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HMOs Not Just for Humans Anymore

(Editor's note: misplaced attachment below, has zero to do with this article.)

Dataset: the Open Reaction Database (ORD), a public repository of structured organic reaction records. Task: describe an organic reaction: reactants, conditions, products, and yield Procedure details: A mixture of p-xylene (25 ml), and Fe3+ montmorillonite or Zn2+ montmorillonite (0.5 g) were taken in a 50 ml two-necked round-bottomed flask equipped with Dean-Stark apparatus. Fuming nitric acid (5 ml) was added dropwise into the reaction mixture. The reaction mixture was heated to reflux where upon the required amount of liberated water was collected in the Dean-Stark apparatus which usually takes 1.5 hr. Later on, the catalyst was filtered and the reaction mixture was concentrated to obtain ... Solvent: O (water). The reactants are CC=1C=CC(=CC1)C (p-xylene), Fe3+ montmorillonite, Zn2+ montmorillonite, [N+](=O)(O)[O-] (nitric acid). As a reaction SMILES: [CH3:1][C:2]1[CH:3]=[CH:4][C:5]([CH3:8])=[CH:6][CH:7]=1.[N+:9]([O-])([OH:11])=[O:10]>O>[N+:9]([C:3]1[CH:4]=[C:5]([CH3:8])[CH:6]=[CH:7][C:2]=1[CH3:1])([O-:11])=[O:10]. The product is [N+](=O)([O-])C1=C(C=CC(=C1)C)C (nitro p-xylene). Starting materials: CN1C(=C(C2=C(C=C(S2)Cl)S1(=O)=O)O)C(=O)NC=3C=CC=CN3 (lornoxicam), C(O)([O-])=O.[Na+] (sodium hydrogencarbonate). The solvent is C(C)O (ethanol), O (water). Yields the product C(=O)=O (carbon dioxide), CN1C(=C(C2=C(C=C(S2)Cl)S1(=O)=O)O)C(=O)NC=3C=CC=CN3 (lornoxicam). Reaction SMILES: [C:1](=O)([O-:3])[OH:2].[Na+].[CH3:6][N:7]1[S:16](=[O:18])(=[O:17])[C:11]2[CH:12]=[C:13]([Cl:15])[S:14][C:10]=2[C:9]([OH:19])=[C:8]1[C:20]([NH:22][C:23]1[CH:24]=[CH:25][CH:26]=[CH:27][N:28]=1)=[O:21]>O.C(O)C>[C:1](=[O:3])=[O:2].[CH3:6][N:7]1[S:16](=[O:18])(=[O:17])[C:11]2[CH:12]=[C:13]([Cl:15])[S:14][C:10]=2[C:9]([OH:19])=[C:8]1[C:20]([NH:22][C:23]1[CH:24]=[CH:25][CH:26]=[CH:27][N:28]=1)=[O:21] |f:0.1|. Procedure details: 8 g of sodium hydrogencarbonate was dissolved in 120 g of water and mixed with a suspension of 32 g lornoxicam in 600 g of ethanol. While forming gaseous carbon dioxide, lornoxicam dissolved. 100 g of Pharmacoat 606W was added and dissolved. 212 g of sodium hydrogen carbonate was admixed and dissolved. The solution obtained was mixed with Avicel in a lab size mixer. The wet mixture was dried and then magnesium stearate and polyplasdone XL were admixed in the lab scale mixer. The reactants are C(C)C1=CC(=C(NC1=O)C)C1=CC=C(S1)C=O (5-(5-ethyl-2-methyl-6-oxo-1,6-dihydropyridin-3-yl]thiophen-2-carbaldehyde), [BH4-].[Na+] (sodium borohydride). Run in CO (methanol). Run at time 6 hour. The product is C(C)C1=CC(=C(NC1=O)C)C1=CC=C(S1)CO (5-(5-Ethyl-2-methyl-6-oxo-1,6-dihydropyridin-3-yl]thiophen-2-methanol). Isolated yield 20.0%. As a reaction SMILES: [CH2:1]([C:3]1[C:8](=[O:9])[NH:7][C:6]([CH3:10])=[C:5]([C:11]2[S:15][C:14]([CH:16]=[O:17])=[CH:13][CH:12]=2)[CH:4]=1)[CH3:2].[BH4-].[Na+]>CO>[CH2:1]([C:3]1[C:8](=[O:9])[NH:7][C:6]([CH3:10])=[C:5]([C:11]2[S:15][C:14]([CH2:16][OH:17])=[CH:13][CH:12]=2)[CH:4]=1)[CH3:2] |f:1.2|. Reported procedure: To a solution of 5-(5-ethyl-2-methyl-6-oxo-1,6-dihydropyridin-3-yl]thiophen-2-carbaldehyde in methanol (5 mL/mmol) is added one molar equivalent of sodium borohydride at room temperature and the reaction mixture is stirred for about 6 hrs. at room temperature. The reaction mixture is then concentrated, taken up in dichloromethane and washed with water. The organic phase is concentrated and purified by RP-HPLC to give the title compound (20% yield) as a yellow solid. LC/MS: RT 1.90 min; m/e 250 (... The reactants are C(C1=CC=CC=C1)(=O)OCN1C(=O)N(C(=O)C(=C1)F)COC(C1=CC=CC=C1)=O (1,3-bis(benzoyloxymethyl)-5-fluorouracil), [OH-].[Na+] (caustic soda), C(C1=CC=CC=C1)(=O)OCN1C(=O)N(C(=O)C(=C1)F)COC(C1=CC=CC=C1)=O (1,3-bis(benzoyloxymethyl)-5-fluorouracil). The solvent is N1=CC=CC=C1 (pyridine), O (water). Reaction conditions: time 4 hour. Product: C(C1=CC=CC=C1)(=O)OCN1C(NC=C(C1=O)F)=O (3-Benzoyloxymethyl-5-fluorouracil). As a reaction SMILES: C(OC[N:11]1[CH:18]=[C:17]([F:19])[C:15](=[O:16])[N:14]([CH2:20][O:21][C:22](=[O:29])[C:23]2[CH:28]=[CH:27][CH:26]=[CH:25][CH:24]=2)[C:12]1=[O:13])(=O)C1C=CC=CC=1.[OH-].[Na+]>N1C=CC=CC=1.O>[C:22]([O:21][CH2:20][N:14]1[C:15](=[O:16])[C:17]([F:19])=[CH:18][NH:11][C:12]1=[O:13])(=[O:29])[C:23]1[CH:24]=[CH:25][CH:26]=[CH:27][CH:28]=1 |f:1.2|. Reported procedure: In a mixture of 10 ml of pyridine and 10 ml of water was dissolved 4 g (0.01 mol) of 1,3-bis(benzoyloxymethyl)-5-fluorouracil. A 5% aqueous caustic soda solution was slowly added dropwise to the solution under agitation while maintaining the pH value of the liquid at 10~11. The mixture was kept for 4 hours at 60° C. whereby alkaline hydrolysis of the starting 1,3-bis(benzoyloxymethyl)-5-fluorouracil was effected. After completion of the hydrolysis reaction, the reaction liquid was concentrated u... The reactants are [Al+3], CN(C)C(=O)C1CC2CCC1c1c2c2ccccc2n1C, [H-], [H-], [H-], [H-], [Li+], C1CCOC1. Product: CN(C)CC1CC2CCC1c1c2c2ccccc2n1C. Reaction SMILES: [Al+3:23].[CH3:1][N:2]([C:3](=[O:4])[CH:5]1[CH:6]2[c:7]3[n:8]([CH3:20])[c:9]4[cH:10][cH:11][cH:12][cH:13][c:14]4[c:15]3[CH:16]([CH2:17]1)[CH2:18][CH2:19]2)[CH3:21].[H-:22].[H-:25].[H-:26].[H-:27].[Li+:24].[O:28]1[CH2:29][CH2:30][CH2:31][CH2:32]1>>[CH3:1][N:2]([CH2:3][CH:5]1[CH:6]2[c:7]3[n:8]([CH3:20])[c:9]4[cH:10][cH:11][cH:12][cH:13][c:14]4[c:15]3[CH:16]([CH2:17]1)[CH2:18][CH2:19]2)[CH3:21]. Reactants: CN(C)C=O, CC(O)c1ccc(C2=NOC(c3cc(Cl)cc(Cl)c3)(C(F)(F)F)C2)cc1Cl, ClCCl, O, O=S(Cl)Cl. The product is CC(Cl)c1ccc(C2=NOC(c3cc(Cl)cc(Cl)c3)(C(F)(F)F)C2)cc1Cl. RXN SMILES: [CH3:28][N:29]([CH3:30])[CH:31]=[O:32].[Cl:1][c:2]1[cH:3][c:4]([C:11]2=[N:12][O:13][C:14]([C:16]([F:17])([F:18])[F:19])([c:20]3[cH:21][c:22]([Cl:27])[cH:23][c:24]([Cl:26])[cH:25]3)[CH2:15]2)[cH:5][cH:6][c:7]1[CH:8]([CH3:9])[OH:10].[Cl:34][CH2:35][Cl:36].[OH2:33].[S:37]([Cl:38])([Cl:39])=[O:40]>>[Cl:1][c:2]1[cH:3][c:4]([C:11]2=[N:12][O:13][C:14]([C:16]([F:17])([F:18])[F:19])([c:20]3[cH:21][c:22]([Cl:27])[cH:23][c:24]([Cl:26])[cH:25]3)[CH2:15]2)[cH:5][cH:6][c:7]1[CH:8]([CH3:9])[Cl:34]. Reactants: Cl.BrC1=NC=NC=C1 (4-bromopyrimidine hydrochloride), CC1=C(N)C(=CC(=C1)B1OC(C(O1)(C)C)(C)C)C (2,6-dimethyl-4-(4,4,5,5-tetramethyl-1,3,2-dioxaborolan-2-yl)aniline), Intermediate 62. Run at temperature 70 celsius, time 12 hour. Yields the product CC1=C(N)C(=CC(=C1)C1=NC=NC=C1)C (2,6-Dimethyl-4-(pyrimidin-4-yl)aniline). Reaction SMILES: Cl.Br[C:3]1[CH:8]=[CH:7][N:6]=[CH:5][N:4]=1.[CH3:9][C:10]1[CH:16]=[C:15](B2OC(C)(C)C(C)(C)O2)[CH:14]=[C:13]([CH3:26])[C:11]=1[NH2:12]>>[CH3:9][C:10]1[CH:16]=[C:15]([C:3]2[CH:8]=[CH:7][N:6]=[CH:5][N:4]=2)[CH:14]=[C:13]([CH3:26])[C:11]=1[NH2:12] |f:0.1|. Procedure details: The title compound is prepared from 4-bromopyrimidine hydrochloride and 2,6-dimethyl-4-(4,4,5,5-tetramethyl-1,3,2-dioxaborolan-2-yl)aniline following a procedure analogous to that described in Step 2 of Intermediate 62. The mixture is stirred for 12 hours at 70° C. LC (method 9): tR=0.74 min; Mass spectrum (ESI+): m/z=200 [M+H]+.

Fluffy and Muffin have gotten into managed care. A number of local companies are offering membership services for dogs and cats that operate somewhat like a health maintenance organization including concerns among experts about billing procedures and what’s covered. Several factors are cited for the recent growth in pet coverage: rising veterinary costs, pets living longer and contracting more serious diseases, more single people buying pets for companionship, and pet owners treating their animals as part of the family. “We’re really growing,” said Dr. Jack Stephens, founder and president of Anaheim-based Veterinary Pet Insurance, which is regarded as the industry leader and is licensed through the Department of Insurance. “We had a lot of years that were very difficult and very problematic, keeping our reserves up and satisfying the Department of Insurance.” After generating $8.5 million in revenues in 1997, VPI almost doubled that to $15.5 million in 1998 and projects $25 million for this year. Stephens said membership has been especially strong in the Los Angeles area, with VPI insuring about 18,750 L.A. pets among its total of 125,000 pets nationwide. “We’re a fee-for-service company, what insurance used to be before managed care,” Stephens explained. VPI charges customers $8.25 a month per pet for routine care coverage. Its more extensive policies cover treatments for everything from ear infections to leukemia. Coverage is pegged to a predetermined industry standard. Customers may go to any vet or hospital they wish. They initially pay for the treatments out of their own pocket, and then are reimbursed by VPI. Since opening its doors to customers last year, Encino-based Pet Saver Health Plan of America has sold “memberships” to cover the dogs and/or cats of some 2,000 families. About 40 veterinary offices participate in the plan, which is similar to that of an HMO. “It’s growing, it’s going word of mouth,” said Pet Saver Vice President Yiffat Ruboevich. While Pet Saver is not a licensed insurance company, it operates along the same lines. Customers pay a “lifetime membership fee” of $36, regardless of the number of pets, and then a flat monthly fee ranging from $8 to $13 for a single pet, depending on the extent of coverage. The coverage includes twice-a-year physical exams and routine preventive care, for no extra charge. Discounts are available on more complicated procedures. “We have a set fee schedule for certain procedures, pre-negotiated with the doctors,” she said. While Pet Saver’s plan is oriented to healthy pets, VPI coverage involves more serious and costly procedures. It does not cover animals with certain pre-existing conditions. Helping fuel the growth of pet insurance is the increasing number of employers that offer it as part of their benefit package. Last year, the Los Angeles City Employees Association began including VPI pet insurance as a payroll-deductible benefit for current and retired L.A. city employees. “It’s taking some time to educate employees as to what it is,” said Kevin Dyer, the association’s member services manager. “They’ll say, ‘What the heck is pet insurance?’ But especially if they have dogs or cats and they’re the type to get into the care of their animals, those people just love it.” Despite the growing popularity, animal experts raise several concerns. Most plans only cover cats and dogs, leaving exotic animals and even birds and fish uncovered. Services covered are often limited as well. “I’m waiting for the perfect policy myself There isn’t a lot to choose from,” said Madeleine Bernstein, L.A. president of the Society for the Prevention of Cruelty to Animals. “There are a lot of exclusions and limits in these policies, so they have to be read very carefully.” In addition, animal hospitals and veterinarians are sometimes reluctant to sign up for a system that requires third-party billing due to the additional paperwork such systems require, said Paul Brentson, hospital administrator at the Veterinary Medical Teaching Hospital at UC Davis. “It is still not well known in the community that (pet health insurance) exists,” Brentson said. “Secondly, what does typically exist is the type of insurance that may pay for certain amounts of the procedure, but there is a lot left for the pet owner to pay.”

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